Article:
Houston — From potential changes under the incoming administration of US President-elect Joe Biden to shifting investor sentiment amid an economy battered by the coronavirus pandemic, oil and energy companies will continue to face plenty of headwinds in using and raises capital, panelists said Nov. 13 at the virtual Rice Energy Finance Summit.
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The current Republican-leaning Securities and Exchange Commission under President Donald Trump has promoted much deregulation that allows more private capital raises and broader access to capital for smaller companies and investors, and lessened the burdens for public companies, said Hillary Holmes, partner and co-chair of global capital markets practice at international law firm Gibson Dunn, during the webcast. "But if it's Democrat-controlled, we could start to see more regulation and changes in some of those rules," Holmes said.
In addition, if Democrats were to gain control of the US Senate—winning both January runoff elections in Georgia for a 50-50 seat split, with Vice President-elect Kamala Harris the tiebreaking vote—the chamber could pass laws that impose stricter conditions on capital raises, Holmes said.
Democrat Senator Elizabeth Warren and others over the last few years have introduced bills that present a host of requirements for energy companies with respect to use of capital they raise, including sustainability, disclosure, financial metrics, achieving those metrics, financial reporting, executive compensation, and retention of talent—all of which may be approved in a Democrat-run Senate, Holmes added.
Energy market value relies on pandemic rebound
Still, even if a Biden administration is not as industry friendly as the case is under Trump, industry stocks and investor appetite right now depend largely on eradicating the coronavirus pandemic and improving demand levels for oil and gas, she said.
The pandemic has devastated global oil demand by about 9 million b/d. Recent news of a vaccine tested to be 90% effective against the virus caused energy stocks to skyrocket, a surge which Holmes said shows the market value of the energy industry relies less on federal policy than on a global rebound from the pandemic.
But access to capital in general is a concern for the energy sector, she and other panelists agreed.
The oil industry, in particular the upstream sector, has had difficulty delivering returns on capital to investors, said Matt Brogdon, senior managing director of energy investment banking group for Guggenheim Securities.
"That has resulted in a change in investor preferences and led to question what is investable in E&P ... and also midstream," Brogdon said. "What we're seeing is fewer investors interested in, or are more discriminate about, investing in growth projects, and a shift in investor preferences to the [reserves] part of the assets."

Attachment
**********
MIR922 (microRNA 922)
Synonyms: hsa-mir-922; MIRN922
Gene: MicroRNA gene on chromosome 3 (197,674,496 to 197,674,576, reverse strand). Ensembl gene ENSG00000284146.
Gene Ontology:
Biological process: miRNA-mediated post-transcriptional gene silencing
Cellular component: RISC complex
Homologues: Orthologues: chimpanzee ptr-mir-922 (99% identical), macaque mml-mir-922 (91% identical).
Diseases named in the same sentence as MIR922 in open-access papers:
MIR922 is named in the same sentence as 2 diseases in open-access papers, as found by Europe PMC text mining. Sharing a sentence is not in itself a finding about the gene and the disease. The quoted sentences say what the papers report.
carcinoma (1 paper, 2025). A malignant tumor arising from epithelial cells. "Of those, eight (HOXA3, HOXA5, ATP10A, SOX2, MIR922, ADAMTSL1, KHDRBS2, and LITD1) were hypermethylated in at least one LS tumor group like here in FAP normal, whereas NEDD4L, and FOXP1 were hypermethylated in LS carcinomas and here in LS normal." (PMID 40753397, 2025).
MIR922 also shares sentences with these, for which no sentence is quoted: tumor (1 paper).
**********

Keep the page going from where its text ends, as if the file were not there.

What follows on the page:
Moreover, a "significant" chunk, perhaps more than half, of the lending universe is looking to exit the sector right now, said Michael Roberts, managing director and head of oil and gas capital markets for investment bank Houlihan Lokey.
"We're not seeing non-traditional lenders this cycle—the opportunistic entrants, the hedge and distressed credit funds—compared to [the oil price downturn of] 2015-2016," Roberts said. "The mezzanine funds, insurers, direct lenders that historically have focused on oil and gas are still present and have a fair amount of capital they're actively looking to deploy, but much more selectively and with more restrictive credit requirements than we're used to seeing from that group."
Balance sheet management important
Capital markets specialists spent a lot of time on balance sheet management this year, Holmes said, and she expects that to continue into 2021.
Bond issuances to refinance debt, along with tenders and bond exchanges, are examples of vehicles being used to raise capital for distressed companies, all designed to push out maturities and access liquidity. Investors might take a significant stake in a public company often in a tax-advantaged way, or a strategic investor may own half an acquisition target which is separated from a company's ongoing assets.
"It's a very creative product, very bespoke," she said, adding those structures have issues around governance shareholder interaction and approvals and around the long-term strategy for the public float. "It's an interesting strategy, and you can expect to see more that in late 2020 and 2021."
Brogdon said $30 billion of reserve-based loan credit has been lost in the upstream sector, with more to come.
"A lot of that capital is not coming back," he said. "We have to understand why. We've been financing ourselves as an industry effectively using credit cards: an RBL is very much like a credit card. So a question I often ask investors is, 'Would you finance your home on a variable-interest credit card where a bank literally had the ability to change the interest rate, change the maturity, call the loan or even decide to get out of the home lending business altogether?'"
"That would be a very dangerous proposition," he added. "So maybe the answer is something that looks like a mortgage."
One of the biggest challenges to correcting corporate balance sheets is the expectation of a return to normalcy, Roberts said.
"But I think old-style borrowing bases are done," he said. "When banks start lending again, it won't look the same. If you look in the new money market today for acquisitions finance, the only game in town for many is really the private capital space."
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